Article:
The New York Times' Scores

For 9,534 reviews, this publication has graded:
  • 49% higher than the average critic
  • 4% same as the average critic
  • 47% lower than the average critic
On average, this publication grades 3 points lower than other critics. (0-100 point scale)
Average Movie review score: 59
Highest review score: 100 Mystic River
Lowest review score: 0 State Property
Score distribution:
9,534 movie reviews
  1. Squandered in foolish horseplay and on a story that zigzags so far out of control that it feels as if the screenwriter, Steve Adams, pasted together a bunch of zany notions in a frantic search for confusion.
  2. The picture, which fails to achieve its ambitions or to fulfill our expectations, is ultimately worse than a violent piece of hack work, in which the director isn't interested in displaying his integrity -- or taste. You'd be better off downloading the trailer: a much more convincing piece of storytelling.
  3. Mr. Piccirillo's direction reflects a basic knowledge of stagecraft but no discernable sense of filmmaking. The dull television-style close-ups march relentlessly across the screen, leaving only the ghostly trails of badly transferred video images behind.
  4. A quintessential Renny Harlin film: a big, dumb, loud action movie.
  5. Instantly forgettable film.
  6. Credibility, of course, wouldn't matter if the gags were good enough, which they are not. The film quickly falls back on the gross-out jokes that have made recent American comedies such a challenge to the digestive tract.
  7. The picture is a bland procession of loosely framed close-ups, which serve only to underline the amateurish performances.
  8. Ridiculous without being awful enough to be hilarious.
  9. Isn't very successful at evoking the dream state, but does a good job of inducing it.
  10. Even for a fairy tale, A Cinderella Story, directed by Mark Rosman from a screenplay by Leigh Dunlap, fails to make sense.
  11. A howlingly silly, moderately diverting exercise in high, pointless style.
  12. Less a formal documentary than a rambling screed.
  13. Tricked up with an elaborate flashback structure, subtitled dialogue in three languages and as many gratuitous aesthetic touches as the traffic will bear, Proteus emerges as a heavy, pretentious and derivative film.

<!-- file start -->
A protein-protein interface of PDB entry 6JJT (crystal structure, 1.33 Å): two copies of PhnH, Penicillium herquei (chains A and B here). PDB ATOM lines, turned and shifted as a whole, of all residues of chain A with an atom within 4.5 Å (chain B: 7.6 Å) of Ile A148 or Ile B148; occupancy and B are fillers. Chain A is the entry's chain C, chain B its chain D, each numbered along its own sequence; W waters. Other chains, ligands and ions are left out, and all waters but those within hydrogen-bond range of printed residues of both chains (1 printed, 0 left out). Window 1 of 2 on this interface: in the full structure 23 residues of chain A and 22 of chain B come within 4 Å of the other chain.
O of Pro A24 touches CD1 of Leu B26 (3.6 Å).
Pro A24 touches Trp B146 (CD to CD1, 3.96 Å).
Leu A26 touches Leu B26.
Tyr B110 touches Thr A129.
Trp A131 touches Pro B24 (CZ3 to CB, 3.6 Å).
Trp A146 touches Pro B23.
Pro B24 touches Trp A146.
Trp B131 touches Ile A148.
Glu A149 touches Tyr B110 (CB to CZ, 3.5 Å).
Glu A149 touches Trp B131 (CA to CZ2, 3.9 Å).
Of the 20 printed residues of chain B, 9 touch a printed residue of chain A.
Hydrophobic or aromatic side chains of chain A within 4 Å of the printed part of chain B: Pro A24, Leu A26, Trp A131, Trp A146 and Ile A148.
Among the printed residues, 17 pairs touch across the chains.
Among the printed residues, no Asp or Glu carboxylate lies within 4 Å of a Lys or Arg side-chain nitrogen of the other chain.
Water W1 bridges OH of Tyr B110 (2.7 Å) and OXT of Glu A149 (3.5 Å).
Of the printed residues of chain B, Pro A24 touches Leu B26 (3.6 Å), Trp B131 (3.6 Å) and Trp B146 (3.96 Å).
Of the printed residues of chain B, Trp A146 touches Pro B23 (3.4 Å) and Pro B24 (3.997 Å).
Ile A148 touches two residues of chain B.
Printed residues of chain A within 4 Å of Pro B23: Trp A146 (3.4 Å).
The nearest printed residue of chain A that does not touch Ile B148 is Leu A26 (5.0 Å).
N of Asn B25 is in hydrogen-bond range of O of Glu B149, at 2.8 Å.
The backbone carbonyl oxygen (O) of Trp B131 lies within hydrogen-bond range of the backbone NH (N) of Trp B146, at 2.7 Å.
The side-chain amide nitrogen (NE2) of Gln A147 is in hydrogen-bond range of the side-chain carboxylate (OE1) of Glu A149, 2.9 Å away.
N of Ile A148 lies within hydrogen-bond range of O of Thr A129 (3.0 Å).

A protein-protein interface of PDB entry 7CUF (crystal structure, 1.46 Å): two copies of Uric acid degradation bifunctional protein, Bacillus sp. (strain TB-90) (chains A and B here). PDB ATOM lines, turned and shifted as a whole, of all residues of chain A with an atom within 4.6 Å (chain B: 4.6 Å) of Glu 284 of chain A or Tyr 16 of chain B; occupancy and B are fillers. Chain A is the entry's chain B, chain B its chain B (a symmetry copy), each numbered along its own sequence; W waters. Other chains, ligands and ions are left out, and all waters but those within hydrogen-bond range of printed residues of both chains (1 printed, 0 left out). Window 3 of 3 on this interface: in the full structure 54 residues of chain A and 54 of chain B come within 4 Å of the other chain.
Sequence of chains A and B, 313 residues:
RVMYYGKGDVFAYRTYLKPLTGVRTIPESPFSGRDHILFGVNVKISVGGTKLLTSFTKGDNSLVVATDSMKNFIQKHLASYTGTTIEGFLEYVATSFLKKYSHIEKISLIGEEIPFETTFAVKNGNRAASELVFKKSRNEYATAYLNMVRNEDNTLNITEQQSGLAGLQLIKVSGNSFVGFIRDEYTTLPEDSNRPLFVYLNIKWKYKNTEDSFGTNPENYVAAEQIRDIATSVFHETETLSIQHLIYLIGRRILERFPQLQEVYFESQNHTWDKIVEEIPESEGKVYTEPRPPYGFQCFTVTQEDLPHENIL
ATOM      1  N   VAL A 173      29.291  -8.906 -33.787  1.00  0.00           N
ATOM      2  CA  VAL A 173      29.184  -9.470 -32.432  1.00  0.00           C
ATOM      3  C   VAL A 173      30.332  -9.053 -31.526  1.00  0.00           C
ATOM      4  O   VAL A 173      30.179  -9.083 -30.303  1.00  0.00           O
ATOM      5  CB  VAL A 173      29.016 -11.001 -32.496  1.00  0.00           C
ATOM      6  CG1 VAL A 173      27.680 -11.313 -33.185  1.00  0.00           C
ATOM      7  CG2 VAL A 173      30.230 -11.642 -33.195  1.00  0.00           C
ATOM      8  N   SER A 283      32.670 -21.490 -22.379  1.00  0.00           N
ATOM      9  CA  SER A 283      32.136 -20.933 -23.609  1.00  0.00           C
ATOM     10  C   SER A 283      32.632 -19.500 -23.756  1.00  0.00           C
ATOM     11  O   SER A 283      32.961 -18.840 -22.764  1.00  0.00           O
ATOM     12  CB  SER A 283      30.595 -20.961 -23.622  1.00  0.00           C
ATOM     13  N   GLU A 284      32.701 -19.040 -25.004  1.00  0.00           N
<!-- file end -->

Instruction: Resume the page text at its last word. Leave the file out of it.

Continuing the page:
14. Mr. Girod is a fish out of water in the after-hours clubs and deserted industrial districts that constitute the sexual underworld of Brussels. His film feels more like what one would see from the top of a double-decker tourist bus than the work of someone who has immersed himself in a sexual subculture and its particular values.
  15. Pushes its ugly humor further than most.
  16. The risible dialogue, the bulging eyeballs, the heaving bosoms, the digitally rendered hyenas and squirming maggots, the movie fails to achieve the status of the instant camp classic. That's partly because the vibe of the film is too torpid.
  17. There's something unsettling when fiction exploits this history to such puny, self-interested ends.
  18. Makes no psychological sense. Even within the convoluted realm of film noir, the development of the relationships defies any logic.
  19. Strains to be the ne plus ultra of arch, hyper-sophisticated fun, but the laughs are few.
  20. In the preposterous thriller The Forgotten, a pseudospiritual, mumbo-jumbo, science-fiction inflected mess, the director Joseph Ruben does not just fail to tap into Ms. Moore's talent; he barely gets her attention.
  21. Maybe Mr. Johnston, who has directed television commercials and music videos, intended this to be a guessing game. But the method robs the real encounters of their power and, even more important, trivializes the subject.
  22. A bland, half-finished film that seems to have been conceived as off-peak cable fodder.
  23. The screenplay is closer in tone to an uneasy mixture of post-"Seinfeld" bile and unfocused Altmanesque satirical misanthropy. Partly because the story's structure is so haphazard, most of the jokes land with a thud.
  24. As you watch the comedy lurch along, the woozy, sinking sensation it produces suggests a movie slapped together after the consumption of far too many gallons of that spiked eggnog.
  25. A cringing romance that Mr. Vinterberg tries and fails to spin into a political allegory.
  26. A grave and disappointing failure, as much of imagination as of technology.
  27. This is the costliest, most logistically complex feature of the filmmaker's career, and it appears that the effort to wrangle so many beasts, from elephants to movie stars and money men, along with the headaches that come with sweeping period films, got the better of him.
  28. Lord Lloyd Webber's thorough acquaintance with the canon of 18th- and 19th-century classical music is not in doubt, but his attempt to force a marriage between that tradition and modern musical theater represents a victory of pseudo-populist grandiosity over taste - an act of cultural butchery akin to turning an aviary of graceful swans and brilliant peacocks into an order of Chicken McNuggets.
  29. The problem, as it is so often in well-intentioned movies of this kind, is that rather than illuminate the enormity of Nazism, The Aryan Couple trades upon our knowledge of it for emotional impact.
  30. Mr. Gianvito's approach cannot really be called critical, since criticism would require some cogent analysis of causes and events.

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